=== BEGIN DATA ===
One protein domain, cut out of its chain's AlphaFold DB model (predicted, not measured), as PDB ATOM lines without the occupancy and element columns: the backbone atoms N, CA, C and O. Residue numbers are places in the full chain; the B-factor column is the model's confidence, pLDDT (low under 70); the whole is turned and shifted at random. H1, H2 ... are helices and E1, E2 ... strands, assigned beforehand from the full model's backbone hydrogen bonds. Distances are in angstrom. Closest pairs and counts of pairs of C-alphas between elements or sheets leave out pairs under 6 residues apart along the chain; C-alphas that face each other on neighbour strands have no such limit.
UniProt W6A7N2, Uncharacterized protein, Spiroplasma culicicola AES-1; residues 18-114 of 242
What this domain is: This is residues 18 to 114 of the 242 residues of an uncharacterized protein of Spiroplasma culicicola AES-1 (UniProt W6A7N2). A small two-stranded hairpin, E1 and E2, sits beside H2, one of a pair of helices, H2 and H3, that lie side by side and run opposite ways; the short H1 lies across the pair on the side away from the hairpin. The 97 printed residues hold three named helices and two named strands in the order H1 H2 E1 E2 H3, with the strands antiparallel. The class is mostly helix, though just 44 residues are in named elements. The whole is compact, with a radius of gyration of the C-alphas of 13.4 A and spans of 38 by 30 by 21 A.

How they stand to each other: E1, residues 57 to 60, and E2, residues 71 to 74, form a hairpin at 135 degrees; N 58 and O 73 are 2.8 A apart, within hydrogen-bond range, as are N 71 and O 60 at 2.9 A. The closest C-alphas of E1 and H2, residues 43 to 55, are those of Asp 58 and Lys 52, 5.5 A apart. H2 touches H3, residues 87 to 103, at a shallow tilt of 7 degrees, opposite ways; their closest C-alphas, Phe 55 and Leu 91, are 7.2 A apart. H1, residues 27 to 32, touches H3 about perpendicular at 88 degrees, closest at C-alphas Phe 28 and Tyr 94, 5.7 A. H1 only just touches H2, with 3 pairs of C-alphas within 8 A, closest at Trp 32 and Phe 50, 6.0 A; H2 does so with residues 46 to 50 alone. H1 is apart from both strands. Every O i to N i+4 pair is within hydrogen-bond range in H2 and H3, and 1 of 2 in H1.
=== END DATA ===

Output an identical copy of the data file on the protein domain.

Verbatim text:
One protein domain, cut out of its chain's AlphaFold DB model (predicted, not measured), as PDB ATOM lines without the occupancy and element columns: the backbone atoms N, CA, C and O. Residue numbers are places in the full chain; the B-factor column is the model's confidence, pLDDT (low under 70); the whole is turned and shifted at random. H1, H2 ... are helices and E1, E2 ... strands, assigned beforehand from the full model's backbone hydrogen bonds. Distances are in angstrom. Closest pairs and counts of pairs of C-alphas between elements or sheets leave out pairs under 6 residues apart along the chain; C-alphas that face each other on neighbour strands have no such limit.
UniProt W6A7N2, Uncharacterized protein, Spiroplasma culicicola AES-1; residues 18-114 of 242
What this domain is: This is residues 18 to 114 of the 242 residues of an uncharacterized protein of Spiroplasma culicicola AES-1 (UniProt W6A7N2). A small two-stranded hairpin, E1 and E2, sits beside H2, one of a pair of helices, H2 and H3, that lie side by side and run opposite ways; the short H1 lies across the pair on the side away from the hairpin. The 97 printed residues hold three named helices and two named strands in the order H1 H2 E1 E2 H3, with the strands antiparallel. The class is mostly helix, though just 44 residues are in named elements. The whole is compact, with a radius of gyration of the C-alphas of 13.4 A and spans of 38 by 30 by 21 A.

How they stand to each other: E1, residues 57 to 60, and E2, residues 71 to 74, form a hairpin at 135 degrees; N 58 and O 73 are 2.8 A apart, within hydrogen-bond range, as are N 71 and O 60 at 2.9 A. The closest C-alphas of E1 and H2, residues 43 to 55, are those of Asp 58 and Lys 52, 5.5 A apart. H2 touches H3, residues 87 to 103, at a shallow tilt of 7 degrees, opposite ways; their closest C-alphas, Phe 55 and Leu 91, are 7.2 A apart. H1, residues 27 to 32, touches H3 about perpendicular at 88 degrees, closest at C-alphas Phe 28 and Tyr 94, 5.7 A. H1 only just touches H2, with 3 pairs of C-alphas within 8 A, closest at Trp 32 and Phe 50, 6.0 A; H2 does so with residues 46 to 50 alone. H1 is apart from both strands. Every O i to N i+4 pair is within hydrogen-bond range in H2 and H3, and 1 of 2 in H1.